Onitsha (Igbo: Ọ̀nị̀chà Mmílí[4] or just Ọ̀nị̀chà) is a city located on the eastern bank of the Niger River, in Anambra State, Nigeria. A metropolitan city, Onitsha is known for its river port and as an economic hub for commerce, industry, and education. It hosts the Onitsha Main Market, the largest market in Africa in terms of geographical size and volume of goods.

Onitsha
Ọ̀nị̀chà Mmílí
Port City
Metropolis
Onitsha aerial view
Onitsha aerial view
Official seal of Onitsha
Nickname(s): 
Port City, Onitsha(Osha)
Motto(s): 
Economic Hub For Commerce, Industry, And Education
Anthem: "With all our hearts, We Pray and ask"
Onitsha is located in Nigeria
Onitsha
Onitsha
Onitsha in Nigeria
Coordinates: 6°10′N 6°47′E / 6.167°N 6.783°E / 6.167; 6.783
Country Nigeria
StateAnambra State
LGAOnitsha North, Onitsha South
Founded1550
Settled15th century
Incorporated city19th century
Government
 • TypeConstitutional Monarchy, Executive Chairman Local Government Council
 • Constitutional MonarchyObi of Onitsha Igwe Nnaemeka Alfred Achebe, "Agbogidi"
 • Executive ChairmanPatrick Agha-Mba Onitsha North
Emeka Asoanya Onitsha South
 • Anambra North Senatorial District, OnitshaStella Oduah-Ogiemwonyi
Area
 • Metropolis52 km2 (20 sq mi)
 • Land36.12 km2 (13.95 sq mi)
 • Water0.067 km2 (0.026 sq mi)
 • Urban
1,965 km2 (759 sq mi)
 • Metro
1,965 km2 (759 sq mi)
Population
 (2016)[2]
 • Metropolis1,080,000
 • Demonym
Onye Onicha (singular)
Ndi Onicha (plural) (Igbo)
Time zoneUTC+1 (WAT)
Postcode
430...[3]
Area code(s)046
ClimateAw
Websitehttps://anambrastate.gov.ng

As of 2016, Onitsha had an estimated city proper population of 1,080,000 people.[2] As of early 2022, Onitsha has a rising estimated population at 1,553,000.[5] The indigenous people of Onitsha are Igbo and speak the Igbo language. The Onitsha people are referred to as Ndi Onicha.[4]

Founding and settlementEdit

 
Obi of Onitsha, Alfred Achebe

Onitsha Mmili was originally known as Onitsha Ado na Idu.[6] This Igbo town has lived there for years and eventually emigrated across the Niger River to establish the Onitsha community.

After their arrival on the east bank (Onicha-mmili, "Onitsha-on-water", see above), the community gradually became a unitary kingdom, evolving from a loosely organized group of "royal" villages to encompass "non-royal" villages.

Modern historyEdit

 
The famous Niger River and Niger Bridge defines Onitsha as the gateway to the Igbo heartland.

Onitsha slowly grew to become an important trading port for the Royal Niger Company in the mid-1850s following the abolition of slavery and with the development of the steam engine when Europeans were able to move into the hinterland.

Trade in palm kernels, palm oil, and other cash crops on the coast of the Bight of Biafra increased around this river port in the 19th century.

In 1857 British palm oil traders established a permanent station in the city with Christian missionaries joining them, headed by the liberated African bishop Samuel Ajayi Crowther (a Yoruba recaptive) and Reverend John Taylor (an Igbo Recaptive).[7]

In 1900 Onitsha became part of a British protectorate.[8] The British colonial government and Christian missionaries penetrated most of Igboland to set up their administration, schools and churches through the river port at Onitsha.

In 1965, the Niger River Bridge was built across the Niger River to replace the ferry crossing. This has helped to grow trade routes with western Nigeria and created significant economic linkages between Onitsha and Benin City and Lagos particularly.[9][10]

The Nigerian-Biafran war brought devastation to Onitsha as the city was a major theatre of war for forces entering Biafra from the western front. The subsequent oil boom years of the 1970s and early 1980s witnessed a huge influx of immigrants into the city. The result has been hastily constructed and haphazard building which has created a huge number of slums.[11]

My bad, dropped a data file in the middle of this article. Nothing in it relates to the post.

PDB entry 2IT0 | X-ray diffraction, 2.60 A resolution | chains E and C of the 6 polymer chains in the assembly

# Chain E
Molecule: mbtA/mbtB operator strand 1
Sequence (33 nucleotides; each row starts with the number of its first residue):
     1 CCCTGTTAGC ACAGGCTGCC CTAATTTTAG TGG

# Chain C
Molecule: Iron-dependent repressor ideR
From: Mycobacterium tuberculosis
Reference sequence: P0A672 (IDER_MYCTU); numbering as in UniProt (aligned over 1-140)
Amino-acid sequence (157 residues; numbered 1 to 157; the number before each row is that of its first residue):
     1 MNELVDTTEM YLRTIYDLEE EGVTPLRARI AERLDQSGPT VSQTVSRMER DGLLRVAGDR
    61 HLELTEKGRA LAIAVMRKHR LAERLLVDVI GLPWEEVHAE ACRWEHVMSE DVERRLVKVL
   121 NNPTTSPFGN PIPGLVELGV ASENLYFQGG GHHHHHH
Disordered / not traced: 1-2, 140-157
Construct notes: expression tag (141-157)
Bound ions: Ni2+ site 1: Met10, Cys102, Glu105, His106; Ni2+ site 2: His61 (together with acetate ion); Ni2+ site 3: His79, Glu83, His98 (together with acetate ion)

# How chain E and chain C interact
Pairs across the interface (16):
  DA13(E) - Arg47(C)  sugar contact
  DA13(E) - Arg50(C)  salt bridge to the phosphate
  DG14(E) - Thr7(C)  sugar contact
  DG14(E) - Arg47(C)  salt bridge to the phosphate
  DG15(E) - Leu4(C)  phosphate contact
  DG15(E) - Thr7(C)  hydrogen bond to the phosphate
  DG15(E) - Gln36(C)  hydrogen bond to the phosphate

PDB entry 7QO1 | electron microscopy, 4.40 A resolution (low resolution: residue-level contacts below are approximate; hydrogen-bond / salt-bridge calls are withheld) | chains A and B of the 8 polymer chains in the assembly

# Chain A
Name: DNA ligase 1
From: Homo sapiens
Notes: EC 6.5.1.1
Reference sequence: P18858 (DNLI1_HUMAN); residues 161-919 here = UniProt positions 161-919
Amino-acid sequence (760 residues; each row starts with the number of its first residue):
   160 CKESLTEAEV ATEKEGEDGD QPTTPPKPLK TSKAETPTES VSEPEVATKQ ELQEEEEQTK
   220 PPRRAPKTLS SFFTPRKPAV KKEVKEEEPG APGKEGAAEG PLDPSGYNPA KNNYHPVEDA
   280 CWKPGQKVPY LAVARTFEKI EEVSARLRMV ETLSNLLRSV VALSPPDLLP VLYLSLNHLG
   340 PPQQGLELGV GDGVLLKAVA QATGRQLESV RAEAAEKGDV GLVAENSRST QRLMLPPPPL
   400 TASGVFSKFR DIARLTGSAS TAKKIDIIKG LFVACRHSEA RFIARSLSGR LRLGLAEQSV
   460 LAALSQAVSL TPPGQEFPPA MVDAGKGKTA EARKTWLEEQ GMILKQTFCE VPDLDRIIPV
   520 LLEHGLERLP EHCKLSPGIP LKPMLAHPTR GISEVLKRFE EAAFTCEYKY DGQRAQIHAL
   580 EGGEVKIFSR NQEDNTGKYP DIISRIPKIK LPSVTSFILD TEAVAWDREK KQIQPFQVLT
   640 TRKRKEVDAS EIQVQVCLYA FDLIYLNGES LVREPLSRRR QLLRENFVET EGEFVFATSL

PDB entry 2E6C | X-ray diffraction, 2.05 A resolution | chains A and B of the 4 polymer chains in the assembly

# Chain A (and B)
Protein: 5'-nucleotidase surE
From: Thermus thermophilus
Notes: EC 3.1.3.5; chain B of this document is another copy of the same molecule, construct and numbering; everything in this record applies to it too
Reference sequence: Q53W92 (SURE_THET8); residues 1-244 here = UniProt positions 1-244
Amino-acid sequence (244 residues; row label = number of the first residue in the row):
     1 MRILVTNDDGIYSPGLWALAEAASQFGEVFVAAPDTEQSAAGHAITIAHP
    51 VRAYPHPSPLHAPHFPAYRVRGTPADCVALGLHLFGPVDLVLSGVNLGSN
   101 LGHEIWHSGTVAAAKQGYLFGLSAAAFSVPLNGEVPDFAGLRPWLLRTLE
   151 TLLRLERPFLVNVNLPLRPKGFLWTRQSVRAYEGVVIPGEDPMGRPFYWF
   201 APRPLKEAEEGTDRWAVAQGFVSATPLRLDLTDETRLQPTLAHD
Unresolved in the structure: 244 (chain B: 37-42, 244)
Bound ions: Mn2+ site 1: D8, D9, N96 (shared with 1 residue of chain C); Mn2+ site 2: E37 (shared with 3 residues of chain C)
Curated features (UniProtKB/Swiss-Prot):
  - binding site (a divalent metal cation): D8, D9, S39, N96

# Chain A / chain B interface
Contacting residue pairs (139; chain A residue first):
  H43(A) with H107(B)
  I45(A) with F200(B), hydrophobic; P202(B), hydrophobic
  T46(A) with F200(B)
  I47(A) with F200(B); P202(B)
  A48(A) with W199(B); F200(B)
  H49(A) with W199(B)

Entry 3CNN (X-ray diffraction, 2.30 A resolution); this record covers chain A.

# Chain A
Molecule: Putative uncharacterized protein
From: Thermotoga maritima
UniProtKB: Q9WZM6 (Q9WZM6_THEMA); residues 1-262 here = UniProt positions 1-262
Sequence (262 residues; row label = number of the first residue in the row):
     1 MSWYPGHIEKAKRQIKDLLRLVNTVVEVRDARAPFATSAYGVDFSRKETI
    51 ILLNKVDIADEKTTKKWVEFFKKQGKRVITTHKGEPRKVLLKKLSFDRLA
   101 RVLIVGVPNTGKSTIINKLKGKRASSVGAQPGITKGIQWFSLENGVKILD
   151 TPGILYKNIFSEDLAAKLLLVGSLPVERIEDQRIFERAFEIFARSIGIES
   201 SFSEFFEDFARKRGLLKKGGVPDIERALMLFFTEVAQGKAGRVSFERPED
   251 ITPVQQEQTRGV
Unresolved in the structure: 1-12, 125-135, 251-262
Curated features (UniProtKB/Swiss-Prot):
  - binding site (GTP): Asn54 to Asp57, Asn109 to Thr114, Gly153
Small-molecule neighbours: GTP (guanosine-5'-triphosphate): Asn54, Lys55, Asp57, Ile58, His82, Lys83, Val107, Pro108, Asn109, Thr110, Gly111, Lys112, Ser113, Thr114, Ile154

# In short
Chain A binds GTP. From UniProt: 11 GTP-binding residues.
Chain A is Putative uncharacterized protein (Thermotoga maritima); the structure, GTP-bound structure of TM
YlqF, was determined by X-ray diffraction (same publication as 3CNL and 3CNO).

People and cultureEdit

 
The Ofala Festival held once a year is a celebration of Onitsha tradition and culture.

Onitsha traditionally consists of nine villages, otherwise known as Ebo Itenani. These are descendants of the progenitor Umuezechima comprising Isiokwe, Olosi, Umuezearoli, Okebunabo, Obikporo and Ogbeotu, Awada (Ogbeozoma), Obamkpa comprising Umuasele, Iyiawu and Odoje Ndugbe and Odumegwu Gbuagu, Ubulu na Ikem, Ulutu, Ubene, Ogboli Eke, Obior and Ogbeotu. Within these groupings, there are six administrative wards namely Okebunabo, Umuezearoli, Ogbeolu, Isiokwe na Ogboli Olosi, Obamkpa and Eke na Ubene.

Umuaroli Ogbendida Ogbeozoma Isiokwe
Ogboli-Eke Ogboli-Olosi Umudei Ogbembubu/Ogbeabu
Ogbeodogwu Obikporo Ogbeotu Umuasele
Odoje Umuikem Mgbelekeke Iyiawu
Obior

Onitsha operates a traditional government headed by the Obi, the titular head of the town who is assisted by Ndi Ichie, titled red cap elders or chiefs. Among these are Ndi Ichie Ume, who are the First Class Chiefs. The Ndi Ichie are classified into six, namely: Onowu Iyasele, Ajie Ukadiugwu, Odu Osodi, Onya Ozoma, Ogene Onira and Owelle Osowa, with Onowu Iyasele as the traditional Prime Minister. There are also other Ndi Ichie, who are ranked second class, known as Ndi Okwa and third class, known as Ndi Ichie Okwareze. The Ndi Ichie serve as Council of Advisers to the Obi who solicits their advice in major decisions he makes in the Kingdom.[12]

When the ruling Obi joins his ancestors, the Onowu Iyasele takes charge until a new Obi is enthroned.[citation needed]

Once a year in October the kingdom of Onitsha holds the Ofala Festival which coincides with the traditional New Yam festival held in many parts of Igboland. It is a way for the people of Onitsha to keep their culture alive and it has become a major event that draws visitors from far and wide to the city.[citation needed]

GeographyEdit

Onitsha lies at a major east–west crossing point of the Niger River and occupies the northernmost point of the river regularly navigable by large vessels. These factors have historically made Onitsha a major center for trade between the coastal regions and the north, as well as between eastern and western Nigeria. Onitsha possesses one of the very few road bridge crossings of the mile-wide Niger River[13][14] and plans are in place to add a second bridge near it.